Suffragist of the Month, January, 2020

Fanny Bullock Workman, 1859 – 1925

Fanny Bullock was born January 8, 1859 to Alexander Hamilton Bullock, who had served as governor of Massachusetts, and Elvira Hazard Bullock. Her childhood was one of privilege and she enjoyed a comprehensive education, both in the US and in Europe. At the age of 22 she married William Workman, a physician twelve years her senior. William was an avid mountain climber and explorer, activities Fanny began to share and enjoy.

When William retired they began in earnest their adventurous activities, exploring and reporting on the flora, fauna, people, and sights of Europe, Africa, and Asia. They traveled through the Mediterranean and near east, bicycling thousands of miles through Ceylon, Java and India. Along the way they made scientific observations on meteorological data – glacier changes, ice conditions, and physiological responses to altitude. At a time when women were expected to be solely wives and homemakers, Fanny left her daughter with nannies and set off to set altitude records for women, scaling the 21,000 foot Koser Gunga in Pakistan, the 23,300 foot peak of Nun Kun in the Himalayas, and in 1906 the 22,810 foot Pinnacle Peak in India.  Seemingly immune to altitude sickness, she climbed at a slow pace, while observing conditions around her. She and her husband wrote many books and magazine articles about their record-breaking adventures.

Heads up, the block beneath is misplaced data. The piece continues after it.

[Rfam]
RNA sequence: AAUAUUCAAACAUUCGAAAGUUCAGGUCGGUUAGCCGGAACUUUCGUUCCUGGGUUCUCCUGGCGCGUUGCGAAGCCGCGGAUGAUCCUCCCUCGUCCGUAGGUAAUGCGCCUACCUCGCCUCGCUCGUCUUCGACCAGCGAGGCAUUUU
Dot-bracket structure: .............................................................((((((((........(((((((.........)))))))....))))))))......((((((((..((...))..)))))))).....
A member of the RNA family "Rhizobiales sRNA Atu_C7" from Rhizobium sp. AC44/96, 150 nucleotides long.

Fanny Bullock Workman was an outspoken advocate for woman suffrage, but not in the traditional way. She probably never marched or spoke at a convention, nor wrote an article promoting political equality for women. But devotion to the cause of equal rights for women was demonstrated by her daring, unconventional life style of mountain climbing and exploring, and her feminist determination to prove that women were equal to men in all things. In 1912 she was photographed at 21,000 feet on the Siachen Glacier in Karakoram, (near the India-Pakistan border) holding a newspaper with the headline “Votes for Women,” sending an indisputable message from the mountaintop around the world.

Fanny Bullock Workman was the recipient of many awards from Geographical Societies and was the first woman to lecture at the Sorbonne. She died in France in 1925.

Happy Birthday, Fanny Bullock Workman!

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